By Larry Seltzer  |  Posted 2005-03-10 Print this article Print

Law No. 5: Weak passwords trump strong security. If I can guess, quickly, that your administrator password is "admin" or something else easily surmised, then Law No. 1 comes into effect because I can run whatever I want on your computer. I can do a lot of damage with just a user password as well.

Law No. 6: A computer is only as secure as the administrator is trustworthy. Microsoft uses business examples in this case to show how important it is to a business that the system administrator be trustworthy, and this is an essential point. Every consultant you hire may require administrative access and need to be trusted with the assets of your business. But its true at home, too. Are your teenagers trustworthy with your computer? Maybe they shouldnt be administrators.

Law No. 7: Encrypted data is only as secure as the decryption key. In public key cryptography there is a private key that only you should have, and its called the "private" key for a reason. If its stored on the computer, then an attacker could get access to it. The same is true of passwords. You need to memorize them or store them in a place that cant easily be compromised. This is inconvenient, but at least be aware of the vulnerability youre creating if you make passwords and encryption keys too convenient.

Law No. 8: An out-of-date virus scanner is only marginally better than no virus scanner at all. "Marginally" is a debatable way to put it. No doubt about it, its better to be up to date, but the most prevalent threats out there are quite old. If the user is not too credulous and you do update the scanner before too long, its not disastrous.

Law No. 9: Absolute anonymity isnt practical, in real life or on the Web. Much of the Web appears to be a place you can visit and interact with anonymously, but this is largely a mirage. Unless youre very careful and sophisticated, you are always leaving clues around as to who you are and how someone could track you down. This usually doesnt matter because, realistically, who cares about what Web sites youre surfing? But dont assume that you are the wind and that you can whisk in and out of sites unseen.

Law No. 10: Technology is not a panacea. Security is, unfortunately, a series of trade-offs with other goals we expect from computing, with convenience usually at the front of the list. Novices may expect security suites that claim to be comprehensive will protect them, but this can never be the whole truth.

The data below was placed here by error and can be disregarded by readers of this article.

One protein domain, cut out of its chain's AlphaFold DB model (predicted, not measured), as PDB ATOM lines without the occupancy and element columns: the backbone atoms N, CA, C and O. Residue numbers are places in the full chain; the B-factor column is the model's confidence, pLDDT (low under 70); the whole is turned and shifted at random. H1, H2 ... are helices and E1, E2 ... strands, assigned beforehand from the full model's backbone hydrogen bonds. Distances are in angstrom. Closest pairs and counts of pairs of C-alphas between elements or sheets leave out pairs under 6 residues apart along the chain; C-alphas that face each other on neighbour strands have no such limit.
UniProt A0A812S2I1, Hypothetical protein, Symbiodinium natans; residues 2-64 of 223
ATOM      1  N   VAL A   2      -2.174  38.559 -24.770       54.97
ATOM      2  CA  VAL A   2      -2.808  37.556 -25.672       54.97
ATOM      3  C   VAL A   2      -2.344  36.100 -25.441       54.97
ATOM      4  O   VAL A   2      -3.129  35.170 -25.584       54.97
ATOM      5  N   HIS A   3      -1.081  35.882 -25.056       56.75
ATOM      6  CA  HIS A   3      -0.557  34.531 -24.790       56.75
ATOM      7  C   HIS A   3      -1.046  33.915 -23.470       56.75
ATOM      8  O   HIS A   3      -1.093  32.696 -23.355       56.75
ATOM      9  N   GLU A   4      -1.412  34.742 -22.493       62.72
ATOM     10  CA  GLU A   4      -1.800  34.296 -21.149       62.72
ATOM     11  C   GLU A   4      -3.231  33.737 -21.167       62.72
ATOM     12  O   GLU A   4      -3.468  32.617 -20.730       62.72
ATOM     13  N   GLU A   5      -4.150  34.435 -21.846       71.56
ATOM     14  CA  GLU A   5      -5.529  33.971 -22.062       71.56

The fact that security cant be perfect isnt a reason to criticize anyone—its just a fact of life. You cant do a perfect job, but you can do a good job, and knowing the limitations of the technology is a good place to start.

Security Center Editor Larry Seltzer has worked in and written about the computer industry since 1983. Check out eWEEK.coms for the latest security news, reviews and analysis. And for insights on security coverage around the Web, take a look at Security Center Editor Larry Seltzers Weblog. More from Larry Seltzer

Larry Seltzer has been writing software for and English about computers ever since—,much to his own amazement—,he graduated from the University of Pennsylvania in 1983.

He was one of the authors of NPL and NPL-R, fourth-generation languages for microcomputers by the now-defunct DeskTop Software Corporation. (Larry is sad to find absolutely no hits on any of these +products on Google.) His work at Desktop Software included programming the UCSD p-System, a virtual machine-based operating system with portable binaries that pre-dated Java by more than 10 years.

For several years, he wrote corporate software for Mathematica Policy Research (they're still in business!) and Chase Econometrics (not so lucky) before being forcibly thrown into the consulting market. He bummed around the Philadelphia consulting and contract-programming scenes for a year or two before taking a job at NSTL (National Software Testing Labs) developing product tests and managing contract testing for the computer industry, governments and publication.

In 1991 Larry moved to Massachusetts to become Technical Director of PC Week Labs (now eWeek Labs). He moved within Ziff Davis to New York in 1994 to run testing at Windows Sources. In 1995, he became Technical Director for Internet product testing at PC Magazine and stayed there till 1998.

Since then, he has been writing for numerous other publications, including Fortune Small Business, Windows 2000 Magazine (now Windows and .NET Magazine), ZDNet and Sam Whitmore's Media Survey.

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